It's tempting to contemplate what it must mean that collections of the letters of the two great pioneers of hardboiled detective literature--Dashiell Hammett (1894-1961) and Raymond Chandler (1888-1959)--were just published a week apart, last month. It's tempting to pontificate about the need for a savvy and principled operative to sort out all this monkey business with hanging chads and rolling blackouts. But all that's bunk, as Sam Spade or Philip Marlowe or any private dick worth his salt could tell you. Hammett and Chandler may not have been the most modern sort of fellows--the one a wit and gentleman drunk and the other a bit of an intellectual snob steeped in the classics--but they wrote the most modern and vital, gut-level prose, and it'd be a disservice to (as is so often done) reduce them to objects of nostalgia. That precious nostalgia for the sort of life men never lived had no place in their reinvention of the genre.Each man was born in the 19th century but helped, in a modest way, to define the 20th. Both were soldiers in WWI, sometime drunks, and voracious readers who, when the writing bug took hold, moved from pulp magazines to detective novels to Hollywood screenplays. And they both revolutionized what had been a stodgy and formulaic genre.
A former Pinkerton detective, Samuel Dashiell Hammett took time off from the agency to join the Army during WWI, only to contract tuberculosis at his Maryland camp. He took up with nurse Josephine Dolan, later his wife, while on the mend in Tacoma, Washington, and started writing pulp detective stories after moving to San Francisco and discovering that his health was too poor to continue detective work. With his archetypal fictional detectives the Continental Op (Red Harvest, The Dain Curse), Sam Spade (The Maltese Falcon), and Nick and Nora Charles (The Thin Man), Hammett took murder out of the drawing room and tossed it into the street where it belonged. As Chandler wrote in his 1944 Atlantic Monthly essay "The Simple Art of Murder," "Hammett gave murder back to the kind of people who do it for a reason, not just to provide a corpse; and with the means at hand, not with handwrought dueling pistols, curare, and tropical fish. He put these people down on paper as they are, and he made them talk and think in the language they customarily used for these purposes...."
What's more, Hammett provided a glimmer that work within the detective genre could transcend it. In a 1928 letter to Blanche Knopf, editor at her husband Alfred's firm, Hammett wrote, "I'm one of the few--if there are any more--people moderately literate who take the detective story seriously. I don't mean that I necessarily take my own or anybody else's seriously--but the detective story as a form. Some day somebody's going to make 'literature' out of it ... and I'm selfish enough to have my hopes, however slight the evident justification may be. I have a long speech I usually make on the subject, all about the ground not having been scratched yet, and so on, but I won't bore you with it now."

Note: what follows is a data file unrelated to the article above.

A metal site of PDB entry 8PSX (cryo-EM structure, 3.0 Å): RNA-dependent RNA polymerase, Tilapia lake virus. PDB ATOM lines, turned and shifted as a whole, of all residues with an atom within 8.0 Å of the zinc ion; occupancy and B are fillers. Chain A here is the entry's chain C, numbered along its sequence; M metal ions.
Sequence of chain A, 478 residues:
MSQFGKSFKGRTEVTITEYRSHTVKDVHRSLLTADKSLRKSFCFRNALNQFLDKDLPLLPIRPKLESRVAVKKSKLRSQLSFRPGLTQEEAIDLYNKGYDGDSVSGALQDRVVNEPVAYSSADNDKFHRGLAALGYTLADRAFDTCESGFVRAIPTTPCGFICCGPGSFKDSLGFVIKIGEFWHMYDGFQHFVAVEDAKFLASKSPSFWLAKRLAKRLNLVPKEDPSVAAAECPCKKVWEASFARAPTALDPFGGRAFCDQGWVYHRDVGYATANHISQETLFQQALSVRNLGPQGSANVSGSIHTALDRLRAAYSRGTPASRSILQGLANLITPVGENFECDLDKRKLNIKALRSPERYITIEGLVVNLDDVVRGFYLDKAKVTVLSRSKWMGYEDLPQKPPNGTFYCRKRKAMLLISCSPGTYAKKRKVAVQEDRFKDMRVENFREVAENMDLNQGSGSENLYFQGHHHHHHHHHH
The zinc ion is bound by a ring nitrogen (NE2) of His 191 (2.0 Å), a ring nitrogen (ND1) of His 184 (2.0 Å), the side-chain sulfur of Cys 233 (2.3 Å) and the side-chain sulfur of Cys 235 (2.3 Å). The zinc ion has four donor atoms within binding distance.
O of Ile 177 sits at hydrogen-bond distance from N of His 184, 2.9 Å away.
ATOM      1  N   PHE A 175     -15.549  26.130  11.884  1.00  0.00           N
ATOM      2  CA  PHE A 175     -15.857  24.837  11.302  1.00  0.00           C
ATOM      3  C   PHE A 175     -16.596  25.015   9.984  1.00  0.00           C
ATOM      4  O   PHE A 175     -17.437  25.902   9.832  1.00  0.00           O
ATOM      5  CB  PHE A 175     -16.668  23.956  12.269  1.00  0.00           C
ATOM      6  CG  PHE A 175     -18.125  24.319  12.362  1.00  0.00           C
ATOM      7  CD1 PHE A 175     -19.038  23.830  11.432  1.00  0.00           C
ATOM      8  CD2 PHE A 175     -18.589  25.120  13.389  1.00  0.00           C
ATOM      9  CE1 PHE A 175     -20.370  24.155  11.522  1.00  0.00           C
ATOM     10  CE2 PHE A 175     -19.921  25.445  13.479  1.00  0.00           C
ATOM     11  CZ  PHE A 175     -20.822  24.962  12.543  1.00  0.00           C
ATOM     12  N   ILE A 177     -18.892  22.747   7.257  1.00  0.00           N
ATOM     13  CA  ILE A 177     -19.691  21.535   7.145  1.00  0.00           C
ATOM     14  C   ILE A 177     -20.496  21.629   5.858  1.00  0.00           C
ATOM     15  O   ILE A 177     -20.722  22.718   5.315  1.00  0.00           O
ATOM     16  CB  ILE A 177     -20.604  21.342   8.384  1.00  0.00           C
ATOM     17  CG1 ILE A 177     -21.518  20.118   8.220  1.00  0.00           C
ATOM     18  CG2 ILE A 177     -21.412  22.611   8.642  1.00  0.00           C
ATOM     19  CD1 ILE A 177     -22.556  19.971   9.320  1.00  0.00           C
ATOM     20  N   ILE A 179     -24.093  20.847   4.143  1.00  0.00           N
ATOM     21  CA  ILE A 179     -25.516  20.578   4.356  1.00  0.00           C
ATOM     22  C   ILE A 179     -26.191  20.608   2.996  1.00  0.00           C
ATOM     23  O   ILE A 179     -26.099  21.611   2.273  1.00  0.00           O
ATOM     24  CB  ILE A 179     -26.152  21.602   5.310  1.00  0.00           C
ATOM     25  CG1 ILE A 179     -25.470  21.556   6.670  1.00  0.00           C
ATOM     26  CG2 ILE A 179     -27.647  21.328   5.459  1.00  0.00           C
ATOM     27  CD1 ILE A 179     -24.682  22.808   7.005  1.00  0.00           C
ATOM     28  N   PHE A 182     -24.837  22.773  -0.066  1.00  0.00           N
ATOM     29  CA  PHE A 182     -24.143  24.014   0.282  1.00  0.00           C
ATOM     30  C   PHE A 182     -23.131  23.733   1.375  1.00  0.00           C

A still more literary type, British-bred Chandler's lush descriptions, snappy dialogue, and florid similes in his Philip Marlowe stories became, in the clumsy hands of countless imitators, not just a standard but a joke of the genre. "It makes a writer self-conscious about his own work," Chandler complained in a 1948 letter to fellow detective writer Cleve Adams; "an example of this is a radio program which ran the use of extravagant similes (I think I rather invented this trick) into the ground, to the point where I am myself inhibited from writing the way I used to." But, he says, "one must bear in mind that they can't steal your style, if you have one. They can only as a rule steal your faults." Interestingly, though contemporaries, the two great hardboiled writers weren't really writing at the same time--in fact the one stopped almost the moment the other began. Chandler started writing for Black Mask, the magazine through which Hammett had made a name for himself, in 1933, the year in which Hammett put out his last novel, The Thin Man. Chandler's first novel, The Big Sleep, didn't come along until 1939. Though less than prolific after 1943, he (unlike Hammett) continued to write; his last novel, Playback, was published in 1958, the year before his death. In the aforementioned letter to Adams, Chandler says outright, "I did not invent the hardboiled murder story and I have never made any secret of my opinion that Hammett deserves most of the credit."It could be said that Hammett got a raw deal in life: fast living, poor health, and a generous spirit ate up most of the money he made in what would have to be called his "productive years," because in the last quarter-century of his life he scarcely produced anything, but helped his lover Lillian Hellman on plays and screenplays, raised money for progressive causes, edited an Alaskan Army newsletter during WWII, and wrote a great many letters. These last scribblings are assembled in the new Selected Letters of Dashiell Hammett, a collection of correspondence written from 1921 to 1960, the bulk of it during the '40s. And "bulk" is the operative word.
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